Badger (Family: Mustelidae) - Wiki
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[Photo] A photo of a Honey Badger or a Ratel at Howletts Wild Animal Park. Date 1 January 2005. Joshua O photos. License: public domain. URL: http://en.wikipedia.org/wiki/Image:Ratel_or_honey_badger.JPG
Subfamily: Melinae, Mellivorinae, Taxidiinae
Badger is the common name for any animal of three subfamilies, which belong to the family Mustelidae: the same mammal family as the ferrets, the weasels, the otters, and several other types of carnivore. There are eight species of badger, in three subfamilies: Melinae (badgers of Europe and Asia ??? see links in species list below), Mellivorinae (the Ratel or honey badger), and Taxideinae (the American badger). The Asiatic stink badgers of the genus Mydaus were formerly included in the Melinae, but recent genetic evidence indicates that these are actually Old World relatives of the skunks (family Mephitidae). Typical badgers (Meles, Arctonyx, Taxidea and Mellivora species) are short-legged and heavy-set. The lower jaw is articulated to the upper by means of a transverse condyle firmly locked into a long cavity of the cranium, so that dislocation of the jaw is all but impossible. This enables the badger to maintain its hold with the utmost tenacity, but limits the jaw movement to hinging open and shut or sliding from side to side; it does not allow yawing as in most other mammals (including humans).
The name badger is possibly derived from the word badge because of the marks on the head, or it may be identical with the term noted below: the French word blaireau being used in both senses. An older term for "badger" is brock (Old English brocc), a Celtic loanword (Gaelic broc, Welsh broch, from Proto-Celtic *brokko). The Proto-Germanic term was *þahsu- (German Dachs), probably from the PIE root *tek'- "to construct," so that the badger would have been named after its digging of setts (tunnels).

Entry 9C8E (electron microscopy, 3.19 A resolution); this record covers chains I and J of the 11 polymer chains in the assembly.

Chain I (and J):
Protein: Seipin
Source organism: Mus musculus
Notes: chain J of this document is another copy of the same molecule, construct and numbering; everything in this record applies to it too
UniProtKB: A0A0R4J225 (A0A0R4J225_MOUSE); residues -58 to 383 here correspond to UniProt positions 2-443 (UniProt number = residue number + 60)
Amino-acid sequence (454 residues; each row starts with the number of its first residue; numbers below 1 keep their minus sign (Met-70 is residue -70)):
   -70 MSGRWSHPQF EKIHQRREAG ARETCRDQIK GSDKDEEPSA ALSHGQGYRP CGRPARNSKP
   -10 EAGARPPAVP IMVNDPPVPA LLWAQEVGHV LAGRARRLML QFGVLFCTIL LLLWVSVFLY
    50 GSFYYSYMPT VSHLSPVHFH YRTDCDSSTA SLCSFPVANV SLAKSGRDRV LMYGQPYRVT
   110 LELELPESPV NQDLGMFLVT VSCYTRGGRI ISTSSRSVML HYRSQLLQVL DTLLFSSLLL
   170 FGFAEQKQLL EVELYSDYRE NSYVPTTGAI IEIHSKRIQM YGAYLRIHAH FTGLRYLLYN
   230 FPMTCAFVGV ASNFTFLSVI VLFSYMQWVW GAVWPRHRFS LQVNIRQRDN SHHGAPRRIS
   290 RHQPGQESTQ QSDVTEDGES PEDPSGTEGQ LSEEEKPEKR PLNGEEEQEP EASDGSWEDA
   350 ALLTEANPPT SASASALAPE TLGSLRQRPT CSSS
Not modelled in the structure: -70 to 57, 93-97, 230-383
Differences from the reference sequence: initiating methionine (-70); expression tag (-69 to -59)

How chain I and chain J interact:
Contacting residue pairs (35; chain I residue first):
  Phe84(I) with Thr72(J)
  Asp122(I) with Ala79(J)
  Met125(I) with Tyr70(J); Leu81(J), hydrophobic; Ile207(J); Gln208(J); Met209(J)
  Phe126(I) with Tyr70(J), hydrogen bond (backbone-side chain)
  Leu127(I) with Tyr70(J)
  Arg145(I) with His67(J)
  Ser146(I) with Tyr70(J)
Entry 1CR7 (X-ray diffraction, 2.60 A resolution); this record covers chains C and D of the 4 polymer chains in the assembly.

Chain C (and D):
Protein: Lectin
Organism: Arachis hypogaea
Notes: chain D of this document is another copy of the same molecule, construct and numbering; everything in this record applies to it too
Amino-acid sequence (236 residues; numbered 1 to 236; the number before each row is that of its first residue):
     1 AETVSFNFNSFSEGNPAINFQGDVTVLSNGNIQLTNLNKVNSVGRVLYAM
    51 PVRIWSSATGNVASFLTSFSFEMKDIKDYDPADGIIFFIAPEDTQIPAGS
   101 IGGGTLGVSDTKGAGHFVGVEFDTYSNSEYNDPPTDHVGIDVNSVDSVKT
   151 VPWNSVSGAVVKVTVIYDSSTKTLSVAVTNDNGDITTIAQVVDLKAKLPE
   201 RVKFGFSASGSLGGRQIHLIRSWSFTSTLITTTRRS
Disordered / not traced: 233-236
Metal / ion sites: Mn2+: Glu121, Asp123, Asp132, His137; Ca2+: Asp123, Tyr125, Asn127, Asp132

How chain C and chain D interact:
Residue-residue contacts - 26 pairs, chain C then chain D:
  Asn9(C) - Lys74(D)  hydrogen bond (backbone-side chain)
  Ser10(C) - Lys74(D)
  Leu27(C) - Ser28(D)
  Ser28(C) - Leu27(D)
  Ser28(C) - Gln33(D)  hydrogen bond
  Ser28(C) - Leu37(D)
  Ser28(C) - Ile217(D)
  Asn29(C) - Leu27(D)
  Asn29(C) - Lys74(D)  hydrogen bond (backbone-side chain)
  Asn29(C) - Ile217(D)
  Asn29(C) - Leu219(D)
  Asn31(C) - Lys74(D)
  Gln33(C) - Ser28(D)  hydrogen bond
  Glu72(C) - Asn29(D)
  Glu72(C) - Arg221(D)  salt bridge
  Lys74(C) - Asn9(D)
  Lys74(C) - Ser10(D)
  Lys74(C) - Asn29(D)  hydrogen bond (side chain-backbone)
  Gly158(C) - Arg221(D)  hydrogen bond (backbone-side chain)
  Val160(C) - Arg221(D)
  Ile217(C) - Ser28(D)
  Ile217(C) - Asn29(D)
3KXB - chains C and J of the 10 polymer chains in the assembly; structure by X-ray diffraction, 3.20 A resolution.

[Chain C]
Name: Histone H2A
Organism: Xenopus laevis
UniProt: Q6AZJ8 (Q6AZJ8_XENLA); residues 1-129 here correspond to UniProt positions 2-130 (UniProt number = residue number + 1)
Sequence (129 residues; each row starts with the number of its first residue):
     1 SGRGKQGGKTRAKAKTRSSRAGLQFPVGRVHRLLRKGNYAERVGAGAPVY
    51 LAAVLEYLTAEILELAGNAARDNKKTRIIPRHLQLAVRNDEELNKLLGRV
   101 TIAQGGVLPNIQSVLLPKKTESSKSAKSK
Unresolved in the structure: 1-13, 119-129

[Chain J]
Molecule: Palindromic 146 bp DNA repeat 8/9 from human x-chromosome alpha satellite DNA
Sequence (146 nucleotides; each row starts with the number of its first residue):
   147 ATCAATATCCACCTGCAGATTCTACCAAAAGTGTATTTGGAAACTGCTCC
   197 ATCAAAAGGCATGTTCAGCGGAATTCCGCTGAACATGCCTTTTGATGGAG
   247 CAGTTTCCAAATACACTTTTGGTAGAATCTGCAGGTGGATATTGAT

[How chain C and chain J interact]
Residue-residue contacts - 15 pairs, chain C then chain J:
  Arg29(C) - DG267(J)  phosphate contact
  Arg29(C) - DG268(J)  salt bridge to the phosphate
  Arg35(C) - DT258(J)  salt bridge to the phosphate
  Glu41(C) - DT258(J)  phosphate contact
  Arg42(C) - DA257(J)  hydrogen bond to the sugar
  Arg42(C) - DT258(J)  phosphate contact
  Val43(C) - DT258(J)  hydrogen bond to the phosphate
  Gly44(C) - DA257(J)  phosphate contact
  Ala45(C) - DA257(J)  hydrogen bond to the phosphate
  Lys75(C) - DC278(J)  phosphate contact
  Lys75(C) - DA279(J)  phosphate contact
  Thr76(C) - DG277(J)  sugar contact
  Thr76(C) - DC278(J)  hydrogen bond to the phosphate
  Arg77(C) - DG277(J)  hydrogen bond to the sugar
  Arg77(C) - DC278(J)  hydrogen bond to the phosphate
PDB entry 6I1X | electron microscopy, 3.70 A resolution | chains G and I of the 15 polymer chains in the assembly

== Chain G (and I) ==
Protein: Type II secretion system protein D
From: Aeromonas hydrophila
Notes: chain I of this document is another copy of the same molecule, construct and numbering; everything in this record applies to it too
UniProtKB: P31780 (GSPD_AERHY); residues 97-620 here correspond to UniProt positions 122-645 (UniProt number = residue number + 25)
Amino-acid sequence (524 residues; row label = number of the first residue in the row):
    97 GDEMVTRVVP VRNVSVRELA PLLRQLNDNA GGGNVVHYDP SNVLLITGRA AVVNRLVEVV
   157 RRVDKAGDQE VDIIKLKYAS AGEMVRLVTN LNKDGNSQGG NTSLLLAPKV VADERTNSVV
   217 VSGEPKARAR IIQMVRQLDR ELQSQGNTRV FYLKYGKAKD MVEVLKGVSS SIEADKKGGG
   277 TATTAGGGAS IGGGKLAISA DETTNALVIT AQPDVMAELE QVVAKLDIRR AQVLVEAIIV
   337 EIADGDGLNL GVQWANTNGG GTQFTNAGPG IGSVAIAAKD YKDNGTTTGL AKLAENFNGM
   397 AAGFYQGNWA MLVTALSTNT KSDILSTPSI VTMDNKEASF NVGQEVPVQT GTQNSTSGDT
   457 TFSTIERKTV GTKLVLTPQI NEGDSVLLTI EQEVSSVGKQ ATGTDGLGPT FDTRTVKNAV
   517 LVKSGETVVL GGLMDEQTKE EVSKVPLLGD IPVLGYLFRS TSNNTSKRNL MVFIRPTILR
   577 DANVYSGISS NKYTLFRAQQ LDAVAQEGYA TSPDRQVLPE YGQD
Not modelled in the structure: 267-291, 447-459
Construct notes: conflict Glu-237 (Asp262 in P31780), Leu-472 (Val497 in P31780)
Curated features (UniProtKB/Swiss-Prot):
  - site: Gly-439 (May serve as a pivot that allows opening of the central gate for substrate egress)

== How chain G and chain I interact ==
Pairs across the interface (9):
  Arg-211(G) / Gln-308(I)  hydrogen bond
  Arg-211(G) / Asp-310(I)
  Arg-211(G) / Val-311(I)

A male badger is a boar, a female a sow and a young badger is a cub. The collective name for a group of badgers is a clan, colony, or cete.
(Subfamily Lutrinae: otters)
Hog Badger, Arctonyx collaris
Burmese Ferret Badger, Melogale personata
Oriental Ferret Badger, Melogale orientalis
Chinese Ferret Badger, Melogale moschata
Everett's Ferret Badger, Melogale everetti
Eurasian Badger, Meles meles
Ratel or Honey Badger, Mellivora capensis
American Badger, Taxidea taxus
(Subfamily Mustelinae: weasels, martens, polecats and allies)
Indonesian or Javan Stink Badger (Teledu), Mydaus javanensis
Palawan Stink Badger, Mydaus marchei
The behavior of badgers differs by family, but all shelter underground, living in burrows called setts. Some are solitary, moving from home to home, while others are known to form clans of up to 15. Badgers are fierce animals and will protect themselves and their young at all costs. Badgers are capable of fighting off much larger animals such as wolves, coyotes and bears.
North American Badgers are carnivorous and prey predominantly on pocket gophers (Geomyidae), ground squirrels (Spermophilus), moles (Talpidae), marmots (Marmota), prairie dogs (Cynomys), woodrats (Neotoma), kangaroo rats (Dipodomys), deer mice (Peromyscus), and voles (Microtus). They also prey on ground-nesting birds (such as bank swallow or sand martin Riparia riparia and burrowing owl Athene cunicularia), lizards, amphibians, carrion, fish, hibernating skunks (Mephitis and Spilogale), insects, including bees and honeycomb, and some plant foods, such as corn (maize, Zea mais), peas, green beans, fungi, and sunflower seeds (Helianthus). Unlike many carnivores that stalk their prey in open country, badgers catch most of their food by digging. They can tunnel after ground dwelling rodents with amazing speed. They have been known to cache food.